European Funds Comment: The UK Budget

13 March 2020

Given everything else that is going on this week, it might have been easy to miss the first UK budget since last year’s general election – and the first for Rishi Sunak, appointed as the UK’s finance minister just a few weeks ago. Indeed, many of the headlines have focused on the short-term measures that the government is taking to shore up the health service and limit the damage to the economy that COVID-19 will inflict. However, important though these are, the longer-term commitments – and a likely re-definition of the rules that the government imposes on itself to govern public spending – may prove even more significant. Certainly, what is reportedly the largest increase in government spending for a generation (mostly financed by borrowing) will affect many sectors of the UK economy in the years ahead.

As expected, having cut its growth forecasts, the government confirmed significant increases to infrastructure spending and long-term investments. Here, the ambitions of the government should not be understated: if these commitments are honoured, over the next five years the UK will be spending double the average amount spent on investment for the last 40 years. Among the announcements were a commitment to spend £27bn on roads, £5bn on broadband and £800m on carbon capture, as well as £12bn earmarked for affordable housing.

Having confirmed election pledges to spend £6bn more on the health service in the coming years, significant measures were also announced to help small- and medium-sized businesses to respond to the “temporary” disruption that will be caused by the coronavirus. These included the suspension of business rates for small businesses in certain sectors, help with funding for sick pay, and a temporary loan scheme for SMEs. An apparently uncapped commitment to the National Health Service (“whatever it needs, whatever it costs”) was backed with a £5bn emergency response fund.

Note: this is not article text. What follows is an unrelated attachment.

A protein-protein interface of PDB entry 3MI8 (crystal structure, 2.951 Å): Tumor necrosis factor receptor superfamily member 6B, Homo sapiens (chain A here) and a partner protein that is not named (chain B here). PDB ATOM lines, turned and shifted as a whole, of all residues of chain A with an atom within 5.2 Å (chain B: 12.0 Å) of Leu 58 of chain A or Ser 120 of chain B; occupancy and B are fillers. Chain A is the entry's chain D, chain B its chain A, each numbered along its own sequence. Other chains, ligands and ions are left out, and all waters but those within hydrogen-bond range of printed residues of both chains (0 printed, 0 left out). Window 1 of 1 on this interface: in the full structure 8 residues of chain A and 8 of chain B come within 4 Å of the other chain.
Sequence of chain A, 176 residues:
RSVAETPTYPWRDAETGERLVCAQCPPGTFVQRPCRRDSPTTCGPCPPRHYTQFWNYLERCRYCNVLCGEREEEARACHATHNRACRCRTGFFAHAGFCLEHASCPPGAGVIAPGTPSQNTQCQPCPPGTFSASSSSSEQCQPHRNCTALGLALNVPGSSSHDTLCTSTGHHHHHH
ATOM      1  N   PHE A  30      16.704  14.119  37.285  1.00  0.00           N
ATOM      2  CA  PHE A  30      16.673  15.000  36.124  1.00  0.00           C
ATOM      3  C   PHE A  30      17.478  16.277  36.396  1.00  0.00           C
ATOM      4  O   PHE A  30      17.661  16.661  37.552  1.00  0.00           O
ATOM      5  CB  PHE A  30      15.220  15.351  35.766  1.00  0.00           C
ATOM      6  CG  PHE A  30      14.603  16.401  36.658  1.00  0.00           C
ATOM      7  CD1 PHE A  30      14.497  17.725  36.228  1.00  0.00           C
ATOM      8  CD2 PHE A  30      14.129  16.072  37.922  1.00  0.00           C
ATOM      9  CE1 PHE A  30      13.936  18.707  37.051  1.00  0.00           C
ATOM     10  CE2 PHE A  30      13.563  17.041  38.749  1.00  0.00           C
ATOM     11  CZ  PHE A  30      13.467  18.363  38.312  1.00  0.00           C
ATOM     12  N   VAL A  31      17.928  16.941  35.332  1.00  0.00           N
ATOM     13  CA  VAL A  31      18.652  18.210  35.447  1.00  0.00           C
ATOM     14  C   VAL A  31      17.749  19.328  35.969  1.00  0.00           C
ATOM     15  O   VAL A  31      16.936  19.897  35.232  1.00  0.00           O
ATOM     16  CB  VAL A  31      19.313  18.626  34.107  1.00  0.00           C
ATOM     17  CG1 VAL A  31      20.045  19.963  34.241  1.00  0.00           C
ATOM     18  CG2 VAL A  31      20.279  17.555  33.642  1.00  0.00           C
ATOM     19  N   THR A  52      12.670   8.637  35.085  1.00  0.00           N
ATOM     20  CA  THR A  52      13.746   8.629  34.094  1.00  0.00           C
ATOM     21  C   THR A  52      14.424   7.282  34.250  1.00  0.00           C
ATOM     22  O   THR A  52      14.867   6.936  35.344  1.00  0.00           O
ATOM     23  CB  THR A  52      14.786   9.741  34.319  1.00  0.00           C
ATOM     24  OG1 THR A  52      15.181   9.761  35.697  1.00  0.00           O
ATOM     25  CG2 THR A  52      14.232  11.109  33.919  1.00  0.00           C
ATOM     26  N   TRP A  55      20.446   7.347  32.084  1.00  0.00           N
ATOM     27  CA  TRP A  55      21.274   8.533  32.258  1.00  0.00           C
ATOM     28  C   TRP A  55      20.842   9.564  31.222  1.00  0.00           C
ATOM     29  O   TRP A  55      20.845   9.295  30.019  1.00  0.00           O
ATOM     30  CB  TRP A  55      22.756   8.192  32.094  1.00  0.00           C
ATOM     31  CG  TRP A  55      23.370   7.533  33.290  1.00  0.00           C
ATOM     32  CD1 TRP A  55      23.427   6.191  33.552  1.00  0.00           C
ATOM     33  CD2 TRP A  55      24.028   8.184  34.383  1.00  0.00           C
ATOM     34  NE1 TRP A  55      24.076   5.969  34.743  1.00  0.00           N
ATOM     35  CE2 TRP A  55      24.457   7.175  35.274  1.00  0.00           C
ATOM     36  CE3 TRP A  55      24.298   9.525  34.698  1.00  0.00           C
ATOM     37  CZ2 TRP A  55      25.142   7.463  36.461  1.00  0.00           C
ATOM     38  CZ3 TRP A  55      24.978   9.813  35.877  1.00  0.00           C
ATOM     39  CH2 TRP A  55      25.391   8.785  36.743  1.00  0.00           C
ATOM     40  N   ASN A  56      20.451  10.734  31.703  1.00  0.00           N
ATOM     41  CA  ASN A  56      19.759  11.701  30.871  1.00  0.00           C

The tax policies set out in the budget may be considered a mixed bag by private equity investors. On the one hand, the government has delivered its election manifesto promises (previously discussed here) to cancel the proposed cut to corporation tax rates, so the main rate will remain at 19%, and to “review and reform” entrepreneurs’ relief – a generous regime for owner-managers that can cut capital gains tax rates in half for qualifying shareholders, but which has been pruned in recent budgets. It was widely expected that this relief might be abolished altogether, following criticism by the respected think tank, the Institute for Fiscal Studies – but the government did not go that far. Instead, it adopted a suggestion made by the Federation of Small Business and reduced the lifetime limit on gains eligible for the relief from £10 million to £1 million for qualifying disposals made on or after 11 March 2020, a move with little overriding logic other than to further limit the cost to the government of this regime. Additionally, from April, the government is proceeding to implement the controversial digital services tax – a tax on revenues from search engines, online marketplaces and social media that arise from UK users – the French implementation of which resulted in the U.S. threatening to impose tariffs on imports from France.

More positively for the UK’s private equity industry, buried in the detail of the budget was the announcement of a new consultation aimed at making the UK’s funds regime more attractive to investors. Areas to be covered by the consultation will include the “tax treatment of asset holding companies in alternative fund structures”, VAT on management fees, regulation and other (unspecified) aspects of the existing rules. The government also confirmed that it will consult on the way the UK should implement new prudential rules for investment firms, which will affect many UK-based private equity advisers, and launched a Reforming Regulation Initiative, asking for ideas to help ensure that regulation is “sensible and proportionate”. These announcements seem promising and offer a good opportunity for the industry to engage. There are undoubtedly many changes that the government could make that would help the sector to weather the inevitable Brexit storm.

This week’s budget does mark a step change in the UK government’s attitude to public spending and many of the announcements will be welcomed by businesses and private equity investors. The policy announcements regarding UK taxation (particularly entrepreneurs’ relief) may not inspire the same reaction, but that unwelcome pill at least came with an acknowledgement of the desirability of maintaining a healthy, competitive UK funds industry.